With four months until Election Day, Republicans are getting worried because it’s becoming clearer with each day that President Donald Trump is increasingly unpopular with the voting public and a return of the coronavirus in key states such as Arizona, Florida, and Texas are reinforcing that the president has failed in the biggest challenge to confront him since he took office.
Bloomberg spoke with GOP insiders and found that many of them are indeed pessimistic about Trump’s chances and the damage that having him at the top of the ticket may do to Republicans in other House and Senate races:
“Republican strategists say they doubt Trump’s promise that the economy will quickly recover and that he can rebuild it to its former strength will win over voters more concerned for the first time with a public health crisis and while the economy is still hobbled by high unemployment and slow growth.”
The U.S. economy officially entered a recession in February, according to data from the National Bureau of Economic Research, and now stands on the verge of an outright depression with 40 million still out of work and the prospects for a full national reopening dimming with each new case of COVID-19 that’s diagnosed.
Ed Rogers, a former top adviser to Ronald Reagan, said he’s not optimistic about what’s going to happen over the remainder of 2020:
“In January, Trump was taunting people, saying that you may not like me but you have no choice. By any measure, that said, this president has a lot of red lights flashing on the dashboard and is losing altitude and it’s not good. I’m a good Republican but I’m not optimistic. There’s no reason to be.”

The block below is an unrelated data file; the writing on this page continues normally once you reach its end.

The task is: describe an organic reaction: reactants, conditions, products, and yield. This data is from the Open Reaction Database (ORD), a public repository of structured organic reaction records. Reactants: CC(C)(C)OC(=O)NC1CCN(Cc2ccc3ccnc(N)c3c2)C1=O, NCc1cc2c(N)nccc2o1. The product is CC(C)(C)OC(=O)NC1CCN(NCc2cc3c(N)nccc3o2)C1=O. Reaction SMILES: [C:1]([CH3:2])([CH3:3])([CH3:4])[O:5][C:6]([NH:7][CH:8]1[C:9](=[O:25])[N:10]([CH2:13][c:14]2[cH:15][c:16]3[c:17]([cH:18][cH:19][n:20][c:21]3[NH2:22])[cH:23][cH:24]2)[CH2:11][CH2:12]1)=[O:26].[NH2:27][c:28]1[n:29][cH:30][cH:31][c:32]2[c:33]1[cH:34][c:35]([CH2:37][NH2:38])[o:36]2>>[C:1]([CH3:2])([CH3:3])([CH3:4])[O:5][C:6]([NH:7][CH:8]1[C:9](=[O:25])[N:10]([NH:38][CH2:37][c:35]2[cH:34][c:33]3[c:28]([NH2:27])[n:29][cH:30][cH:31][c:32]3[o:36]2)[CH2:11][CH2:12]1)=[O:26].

Economist Stan Shipley of Evercore ISI, noted that Trump cannot even credibly run on what was once his main strength: Positive job growth:
“He’ll have to run on employment. And the problem with running on employment is, the unemployment rate is still going to be relatively high. It will still be in double digits until the end of this year. So it’s going to be tricky how he runs on it.”
A glum Amy Koch, a Republican strategist in Minnesota, said all the happy talk in the world from the president cannot hide some harsh realities:
“It is the main thing that people vote on, so it can work in his favor in a good way and also if we see the fallout in the next few months, that’s going to be a problem. He knows that and that’s why you see him talking up the economy.”
If things don’t improve for Trump soon, you can count on more and more Republicans distancing themselves from him in a desperate attempt to save their own fading campaigns. And that alone could all but guarantee that Trump is toast on November 3.
Featured Image Via NBC News